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Redirected Domain Help

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# 1
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Hi, 

 

I have an e-commerce website (www.example.com) and we are launching today our news (blog) site. This new site's domain is blog.example.com. Nevertheless, for marketing reasons, we are promoting www.exampleblog.com because its easier to remember for our potential users. So, right now, when someone enters to www.exampleblog.com (most of our traffic) it redirects him automatically to blog.example.com. 

 

My question is: which is the best way to track analytics for blog.example.com? This redirect from exampleblog.com to blog.example.com is a recommended practice or it can mess up the data we will receive? 

 

Thanks! 

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Marked as Best Answer.
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Accepted by topic author Jose L
August 2016

Re: Redirected Domain Help

Top Contributor
# 2
Top Contributor

Hi @Jose L,

 

Personally, I would eliminate the procedure you are using and market the actual domain. Redirects are great for pushing old traffic to a new page... but messy when used as you are (promoting). If you do not like the structure of the blog.example.com, you could consider changing it.

 

If your site uses redirects, the redirecting page becomes the landing page's referrer. For example, if you've changed your site so that index.html now redirects to home.html, then index.html becomes the referrer for home.html. If someone reached your site via a Google search that sent them first to index.html, you won't have any data regarding the Google search.

 

For this reason, you should place the Analytics tracking code on the redirecting page as well as on the landing page. This way, the redirecting page will capture the actual referrer information for your reports.

 

Note that you may not be able to successfully implement the tracking code on all redirect pages as some redirecting pages may not have any code. Additionally, some browsers may actually redirect before the JavaScript call from the code can be made.

 

Further, if you are using AdWords or plan to at some point, you should read all of this Google Help File. It will provide some great info.

 

Kind Regards,

 

James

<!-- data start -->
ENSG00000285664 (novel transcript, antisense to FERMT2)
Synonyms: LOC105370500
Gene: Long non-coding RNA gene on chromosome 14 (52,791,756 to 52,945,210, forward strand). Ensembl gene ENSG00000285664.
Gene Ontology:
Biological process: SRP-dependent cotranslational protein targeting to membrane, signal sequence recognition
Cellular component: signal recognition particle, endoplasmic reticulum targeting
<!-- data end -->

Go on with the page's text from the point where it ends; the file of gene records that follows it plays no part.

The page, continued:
____________________________________________________________
Google My Business & Google Ads Top Contributor
Google Partner | GYBO Agency | Local Guide | My Profile


 


 


 

View solution in original post

Marked as Best Answer.
Solution
Accepted by topic author Jose L
August 2016

Re: Redirected Domain Help

Top Contributor
# 2
Top Contributor

Hi @Jose L,

 

Personally, I would eliminate the procedure you are using and market the actual domain. Redirects are great for pushing old traffic to a new page... but messy when used as you are (promoting). If you do not like the structure of the blog.example.com, you could consider changing it.

 

If your site uses redirects, the redirecting page becomes the landing page's referrer. For example, if you've changed your site so that index.html now redirects to home.html, then index.html becomes the referrer for home.html. If someone reached your site via a Google search that sent them first to index.html, you won't have any data regarding the Google search.

 

For this reason, you should place the Analytics tracking code on the redirecting page as well as on the landing page. This way, the redirecting page will capture the actual referrer information for your reports.

 

Note that you may not be able to successfully implement the tracking code on all redirect pages as some redirecting pages may not have any code. Additionally, some browsers may actually redirect before the JavaScript call from the code can be made.

 

Further, if you are using AdWords or plan to at some point, you should read all of this Google Help File. It will provide some great info.

 

Kind Regards,

 

James

 

 

____________________________________________________________
Google My Business & Google Ads Top Contributor
Google Partner | GYBO Agency | Local Guide | My Profile